The Ajami tradition in Mandinka and other Mande languages goes back to the Empire of Mali that was centered in today’s Mali and flourished from about 1200 to 1400 CE. The empire spread in several directions and implanted colonies of traders and settlers through a considerable portion of West Africa, including Senegambia. We suspect that Mande Ajami developed earlier than the others, perhaps even in the 14th century CE, and around the oral pedagogies which teachers developed for instruction in the Quran and the Arabic language. A written form would better preserve the pedagogies across the generations. While Ajami traditions of Mande languages appear to have developed very early; they remain the least well documented.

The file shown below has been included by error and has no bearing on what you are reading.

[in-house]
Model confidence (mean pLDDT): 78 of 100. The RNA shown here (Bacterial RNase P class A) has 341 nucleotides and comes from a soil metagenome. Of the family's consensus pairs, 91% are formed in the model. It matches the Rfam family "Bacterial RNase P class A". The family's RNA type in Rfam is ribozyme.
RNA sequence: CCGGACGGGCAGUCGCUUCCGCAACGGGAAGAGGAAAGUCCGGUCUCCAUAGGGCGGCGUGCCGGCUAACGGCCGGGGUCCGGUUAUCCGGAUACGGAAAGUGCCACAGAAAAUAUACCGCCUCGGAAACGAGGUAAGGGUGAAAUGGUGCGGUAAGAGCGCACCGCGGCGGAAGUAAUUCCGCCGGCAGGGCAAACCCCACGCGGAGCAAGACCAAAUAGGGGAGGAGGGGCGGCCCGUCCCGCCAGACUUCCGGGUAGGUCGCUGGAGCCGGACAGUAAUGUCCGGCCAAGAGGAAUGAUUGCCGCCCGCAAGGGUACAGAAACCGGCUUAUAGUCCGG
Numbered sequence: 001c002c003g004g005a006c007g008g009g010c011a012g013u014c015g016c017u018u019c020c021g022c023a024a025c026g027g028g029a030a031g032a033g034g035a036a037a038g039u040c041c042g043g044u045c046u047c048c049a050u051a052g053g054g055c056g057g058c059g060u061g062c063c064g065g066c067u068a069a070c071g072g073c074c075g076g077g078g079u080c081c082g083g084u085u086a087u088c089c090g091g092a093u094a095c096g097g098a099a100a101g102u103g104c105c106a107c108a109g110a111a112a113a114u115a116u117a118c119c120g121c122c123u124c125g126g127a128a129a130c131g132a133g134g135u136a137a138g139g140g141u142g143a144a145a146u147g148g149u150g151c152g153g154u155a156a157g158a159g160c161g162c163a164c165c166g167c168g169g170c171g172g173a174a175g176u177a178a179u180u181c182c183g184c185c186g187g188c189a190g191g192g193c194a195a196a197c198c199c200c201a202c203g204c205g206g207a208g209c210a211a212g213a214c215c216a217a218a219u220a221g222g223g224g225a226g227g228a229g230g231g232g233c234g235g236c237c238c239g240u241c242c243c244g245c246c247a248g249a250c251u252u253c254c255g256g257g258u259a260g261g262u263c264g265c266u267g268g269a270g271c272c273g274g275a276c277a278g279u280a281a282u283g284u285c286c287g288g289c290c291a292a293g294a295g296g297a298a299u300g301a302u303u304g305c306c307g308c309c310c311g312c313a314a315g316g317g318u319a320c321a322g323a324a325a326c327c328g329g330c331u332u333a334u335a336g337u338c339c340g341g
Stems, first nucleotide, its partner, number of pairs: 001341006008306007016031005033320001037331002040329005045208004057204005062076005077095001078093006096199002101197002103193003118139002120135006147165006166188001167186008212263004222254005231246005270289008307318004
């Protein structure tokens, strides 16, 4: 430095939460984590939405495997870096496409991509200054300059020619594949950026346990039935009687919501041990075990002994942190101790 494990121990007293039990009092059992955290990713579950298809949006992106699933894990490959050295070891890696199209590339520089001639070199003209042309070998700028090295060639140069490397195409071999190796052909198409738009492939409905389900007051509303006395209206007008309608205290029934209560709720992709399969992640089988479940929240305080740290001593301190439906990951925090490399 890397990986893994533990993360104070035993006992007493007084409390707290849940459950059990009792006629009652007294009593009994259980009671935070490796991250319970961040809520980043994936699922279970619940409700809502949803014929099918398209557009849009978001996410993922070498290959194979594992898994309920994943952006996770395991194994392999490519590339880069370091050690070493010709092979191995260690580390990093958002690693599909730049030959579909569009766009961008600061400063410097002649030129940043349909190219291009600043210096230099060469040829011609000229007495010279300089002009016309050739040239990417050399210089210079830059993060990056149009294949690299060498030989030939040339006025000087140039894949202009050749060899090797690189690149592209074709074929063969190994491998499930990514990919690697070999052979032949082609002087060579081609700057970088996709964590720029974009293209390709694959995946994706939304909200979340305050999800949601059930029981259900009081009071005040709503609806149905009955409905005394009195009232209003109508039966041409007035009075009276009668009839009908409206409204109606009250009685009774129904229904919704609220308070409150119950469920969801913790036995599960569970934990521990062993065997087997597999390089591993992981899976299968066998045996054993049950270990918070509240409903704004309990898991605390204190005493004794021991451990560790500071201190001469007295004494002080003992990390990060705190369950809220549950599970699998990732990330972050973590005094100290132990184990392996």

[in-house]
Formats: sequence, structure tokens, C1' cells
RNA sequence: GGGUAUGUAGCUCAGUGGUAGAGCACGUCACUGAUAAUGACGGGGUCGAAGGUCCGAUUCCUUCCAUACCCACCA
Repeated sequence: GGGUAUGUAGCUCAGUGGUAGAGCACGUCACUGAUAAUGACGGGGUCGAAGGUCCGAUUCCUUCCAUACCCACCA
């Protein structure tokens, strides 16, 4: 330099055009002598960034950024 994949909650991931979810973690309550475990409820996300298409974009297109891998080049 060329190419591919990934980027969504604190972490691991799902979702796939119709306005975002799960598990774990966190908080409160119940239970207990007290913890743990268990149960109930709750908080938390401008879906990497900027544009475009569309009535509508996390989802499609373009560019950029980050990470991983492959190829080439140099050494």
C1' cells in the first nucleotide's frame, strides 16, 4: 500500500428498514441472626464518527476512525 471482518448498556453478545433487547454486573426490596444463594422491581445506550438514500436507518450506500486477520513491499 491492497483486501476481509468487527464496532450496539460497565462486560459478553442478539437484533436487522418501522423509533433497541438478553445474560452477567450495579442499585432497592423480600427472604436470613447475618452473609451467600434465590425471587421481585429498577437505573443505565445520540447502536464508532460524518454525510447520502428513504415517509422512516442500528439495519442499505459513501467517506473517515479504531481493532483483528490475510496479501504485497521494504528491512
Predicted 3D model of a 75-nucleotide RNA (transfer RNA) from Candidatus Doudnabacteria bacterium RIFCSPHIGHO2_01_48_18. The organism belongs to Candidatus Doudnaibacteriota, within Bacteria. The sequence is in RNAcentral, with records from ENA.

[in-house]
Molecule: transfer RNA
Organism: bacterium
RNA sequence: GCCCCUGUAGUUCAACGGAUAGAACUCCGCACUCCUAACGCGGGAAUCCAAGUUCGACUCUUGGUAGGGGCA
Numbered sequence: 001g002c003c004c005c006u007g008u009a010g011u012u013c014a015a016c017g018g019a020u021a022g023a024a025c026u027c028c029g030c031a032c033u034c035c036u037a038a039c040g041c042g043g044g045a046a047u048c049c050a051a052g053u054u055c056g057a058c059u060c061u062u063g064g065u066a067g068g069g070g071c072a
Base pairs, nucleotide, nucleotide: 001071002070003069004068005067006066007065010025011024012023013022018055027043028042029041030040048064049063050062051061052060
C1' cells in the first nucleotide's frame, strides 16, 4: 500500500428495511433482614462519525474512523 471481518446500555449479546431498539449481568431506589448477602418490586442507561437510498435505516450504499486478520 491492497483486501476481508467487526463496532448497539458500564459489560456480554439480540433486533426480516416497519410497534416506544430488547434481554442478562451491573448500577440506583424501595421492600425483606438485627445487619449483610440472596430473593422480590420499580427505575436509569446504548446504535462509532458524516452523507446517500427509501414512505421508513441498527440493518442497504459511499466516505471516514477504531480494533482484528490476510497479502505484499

The existing Mandinka Ajami texts in Senegambia includes the works of some of the most renowned Mandinka scholars who were pivotal in spreading Islam and training generations of scholars and community leaders in Senegambia and the Bijini area of Guinea Bissau. Mandinka scholars authored important texts dealing with various religious and non-religious subjects, in both poetry and prose forms. They founded over 60 Islamic learning centers in Senegambia, which, according to local oral sources, served as refuge for runaway slaves in the pre-colonial era. Mandinka Ajami manuscripts include secular as well as religious texts. In Senegal, we have found an Ajami chronicle of the state of Kaabu (which encompassed portions of The Gambia, Senegal and Guinea Bissau from the 16th to the 19th centuries), as well as a text calling for the downfall of Adolf Hitler. In the Gambia, we have found missionary translations from Biblical passages and sermons in Mandinka Ajami.